Nielsen: Drowning In A Sea Of Opportunity

We are in a study of Marshall Goldsmith’s excellent book, What Got You Here Won’t Get You There: How Successful People Become Even More Successful.  Goldsmith identifies four key beliefs that help us become successful.  Because these key beliefs are so deeply ingrained in successful people, these beliefs can make it difficult to make necessary changes to go from where we are now (successful) to where we want to be (even more successful).  “And that’s the paradox of success: These beliefs that carried us here may be holding us back in our quest to go there.”

One of these key beliefs is “I will succeed – which is another way of saying, I have the motivation to succeed.”

Goldsmith writes:

        ‘Successful people have an unflappable optimism.  They not only believe that they can manufacture success, they believe it’s practically their due.  They tend to do ‘whatever it takes’ to achieve the goal.  That’s a good thing.  But it can easitly mutate into excessive optimism.”

This ‘I will succeed – unflappable if not excessive optimism – do whatever it takes’ mentality leads many successful people to overcommit and begin “drowning in a sea of opportunity.”

Goldsmith writes:

        “If you’re not careful, you’ll be overwhelmed in due course – and that which made you rise will bring about your fall.  This ‘I will succeed’ belief can sabotage our chances for success when it’s time for us to change behavior.  Overcommittment can be as serious an obstacle to change as believing that you don’t need fixing or that your flaws are part of the reason your’re successful.” 

How about you?  As a successful healthcare leader who is continuously endeavoring to create greater value, deliver better service, and achieve greater success, are you “drowning in a sea of opportunity?”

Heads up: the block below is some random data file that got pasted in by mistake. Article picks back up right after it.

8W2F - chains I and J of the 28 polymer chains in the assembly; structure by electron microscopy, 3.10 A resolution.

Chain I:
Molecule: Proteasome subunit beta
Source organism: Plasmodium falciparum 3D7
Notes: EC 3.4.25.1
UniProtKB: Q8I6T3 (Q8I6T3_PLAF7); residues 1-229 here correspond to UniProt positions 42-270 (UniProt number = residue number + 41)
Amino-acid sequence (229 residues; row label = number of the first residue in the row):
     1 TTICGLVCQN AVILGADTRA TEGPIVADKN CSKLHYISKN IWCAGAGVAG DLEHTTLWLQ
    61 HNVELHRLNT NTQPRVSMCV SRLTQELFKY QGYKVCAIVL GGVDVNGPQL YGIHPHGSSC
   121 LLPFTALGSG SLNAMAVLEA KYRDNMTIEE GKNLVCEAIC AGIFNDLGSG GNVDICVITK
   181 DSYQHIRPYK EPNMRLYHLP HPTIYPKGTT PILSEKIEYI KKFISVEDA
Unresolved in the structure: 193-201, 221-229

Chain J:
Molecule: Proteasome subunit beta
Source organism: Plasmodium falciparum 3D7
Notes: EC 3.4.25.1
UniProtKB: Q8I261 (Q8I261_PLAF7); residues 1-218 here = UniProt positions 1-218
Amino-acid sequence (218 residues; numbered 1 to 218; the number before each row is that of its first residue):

Is a sincere desire to serve and add value, coupled with a proven ability to serve well, causing you to overcommit?  Is that which made you rise and made you successful now moving you ever-closer toward a state of “drowning in a sea of opportunity?”

“Just Say No” is as important and relevant today as it was when Nancy Reagan popularized the phrase in a campaign against drugs.  Strategically and thoughtfully saying “no” is one of the most effective tools available to any successful leader.  By the way, one can make an effective arguement that overcommittment becomes an unhealthy “drug” or “high” for many well-meaning, extremely busy people. 

Carefully, thoughtfully, strategically, politely… just say no.  Drowning in a sea of opportunity is a guaranteed loss for all concerned!

It is a fact… and it is reality… What Got You Here Won’t Get You There!

Copyright © 2011 by Dan Nielsen

Founder, National Institute for Healthcare Leadership  

Cell 214-695-1292

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